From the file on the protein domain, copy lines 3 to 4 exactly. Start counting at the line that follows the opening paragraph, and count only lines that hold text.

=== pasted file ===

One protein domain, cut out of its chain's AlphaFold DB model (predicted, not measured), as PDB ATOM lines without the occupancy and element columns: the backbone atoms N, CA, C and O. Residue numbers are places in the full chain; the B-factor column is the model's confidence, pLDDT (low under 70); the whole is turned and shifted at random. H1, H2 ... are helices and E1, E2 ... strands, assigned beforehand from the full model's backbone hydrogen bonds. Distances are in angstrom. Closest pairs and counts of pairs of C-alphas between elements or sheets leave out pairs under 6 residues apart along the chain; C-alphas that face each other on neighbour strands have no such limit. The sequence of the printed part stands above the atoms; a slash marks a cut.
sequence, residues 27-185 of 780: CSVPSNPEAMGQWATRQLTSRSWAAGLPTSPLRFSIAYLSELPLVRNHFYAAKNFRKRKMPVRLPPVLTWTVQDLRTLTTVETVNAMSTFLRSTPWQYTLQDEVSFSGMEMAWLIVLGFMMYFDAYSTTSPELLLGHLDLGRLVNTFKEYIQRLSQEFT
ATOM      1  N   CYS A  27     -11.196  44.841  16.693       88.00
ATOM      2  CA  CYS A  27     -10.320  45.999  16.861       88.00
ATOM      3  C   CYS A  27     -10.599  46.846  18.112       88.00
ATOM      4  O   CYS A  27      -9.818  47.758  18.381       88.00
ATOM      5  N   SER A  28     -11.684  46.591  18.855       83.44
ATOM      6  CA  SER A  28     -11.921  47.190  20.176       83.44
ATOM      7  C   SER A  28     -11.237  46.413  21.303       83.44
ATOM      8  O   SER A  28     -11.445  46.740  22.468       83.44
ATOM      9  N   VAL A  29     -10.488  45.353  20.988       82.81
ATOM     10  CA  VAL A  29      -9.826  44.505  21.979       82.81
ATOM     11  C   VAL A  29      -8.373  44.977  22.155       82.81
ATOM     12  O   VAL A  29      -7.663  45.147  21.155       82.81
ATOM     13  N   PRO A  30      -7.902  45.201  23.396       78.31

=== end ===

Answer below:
ATOM      2  CA  CYS A  27     -10.320  45.999  16.861       88.00
ATOM      3  C   CYS A  27     -10.599  46.846  18.112       88.00